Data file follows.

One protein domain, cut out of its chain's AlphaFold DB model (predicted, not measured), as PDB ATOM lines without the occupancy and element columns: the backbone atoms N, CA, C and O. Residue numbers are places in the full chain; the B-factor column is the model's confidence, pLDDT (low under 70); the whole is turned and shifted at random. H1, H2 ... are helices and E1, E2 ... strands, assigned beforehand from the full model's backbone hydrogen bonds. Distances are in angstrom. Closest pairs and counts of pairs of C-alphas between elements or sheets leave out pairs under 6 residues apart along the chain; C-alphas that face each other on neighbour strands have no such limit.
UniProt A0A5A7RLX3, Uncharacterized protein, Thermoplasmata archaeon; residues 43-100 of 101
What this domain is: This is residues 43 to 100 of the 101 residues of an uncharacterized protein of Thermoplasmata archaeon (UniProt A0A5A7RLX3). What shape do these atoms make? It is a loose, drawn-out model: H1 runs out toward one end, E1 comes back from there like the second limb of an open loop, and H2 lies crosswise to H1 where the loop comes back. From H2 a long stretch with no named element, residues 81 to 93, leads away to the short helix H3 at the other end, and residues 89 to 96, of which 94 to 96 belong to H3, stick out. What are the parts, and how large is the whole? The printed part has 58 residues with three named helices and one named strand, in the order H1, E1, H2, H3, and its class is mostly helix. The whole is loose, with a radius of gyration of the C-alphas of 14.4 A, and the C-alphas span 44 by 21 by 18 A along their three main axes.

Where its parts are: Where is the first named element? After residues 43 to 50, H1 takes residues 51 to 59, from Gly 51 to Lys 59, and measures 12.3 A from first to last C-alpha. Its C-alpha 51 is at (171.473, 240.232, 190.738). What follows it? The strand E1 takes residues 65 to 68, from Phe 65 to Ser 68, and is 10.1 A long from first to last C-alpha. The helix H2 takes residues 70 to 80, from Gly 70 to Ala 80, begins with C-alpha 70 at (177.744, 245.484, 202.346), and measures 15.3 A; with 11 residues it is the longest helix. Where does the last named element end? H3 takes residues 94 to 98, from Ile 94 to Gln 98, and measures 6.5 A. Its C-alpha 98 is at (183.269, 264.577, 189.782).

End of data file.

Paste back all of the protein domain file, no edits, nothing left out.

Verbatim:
One protein domain, cut out of its chain's AlphaFold DB model (predicted, not measured), as PDB ATOM lines without the occupancy and element columns: the backbone atoms N, CA, C and O. Residue numbers are places in the full chain; the B-factor column is the model's confidence, pLDDT (low under 70); the whole is turned and shifted at random. H1, H2 ... are helices and E1, E2 ... strands, assigned beforehand from the full model's backbone hydrogen bonds. Distances are in angstrom. Closest pairs and counts of pairs of C-alphas between elements or sheets leave out pairs under 6 residues apart along the chain; C-alphas that face each other on neighbour strands have no such limit.
UniProt A0A5A7RLX3, Uncharacterized protein, Thermoplasmata archaeon; residues 43-100 of 101
What this domain is: This is residues 43 to 100 of the 101 residues of an uncharacterized protein of Thermoplasmata archaeon (UniProt A0A5A7RLX3). What shape do these atoms make? It is a loose, drawn-out model: H1 runs out toward one end, E1 comes back from there like the second limb of an open loop, and H2 lies crosswise to H1 where the loop comes back. From H2 a long stretch with no named element, residues 81 to 93, leads away to the short helix H3 at the other end, and residues 89 to 96, of which 94 to 96 belong to H3, stick out. What are the parts, and how large is the whole? The printed part has 58 residues with three named helices and one named strand, in the order H1, E1, H2, H3, and its class is mostly helix. The whole is loose, with a radius of gyration of the C-alphas of 14.4 A, and the C-alphas span 44 by 21 by 18 A along their three main axes.

Where its parts are: Where is the first named element? After residues 43 to 50, H1 takes residues 51 to 59, from Gly 51 to Lys 59, and measures 12.3 A from first to last C-alpha. Its C-alpha 51 is at (171.473, 240.232, 190.738). What follows it? The strand E1 takes residues 65 to 68, from Phe 65 to Ser 68, and is 10.1 A long from first to last C-alpha. The helix H2 takes residues 70 to 80, from Gly 70 to Ala 80, begins with C-alpha 70 at (177.744, 245.484, 202.346), and measures 15.3 A; with 11 residues it is the longest helix. Where does the last named element end? H3 takes residues 94 to 98, from Ile 94 to Gln 98, and measures 6.5 A. Its C-alpha 98 is at (183.269, 264.577, 189.782).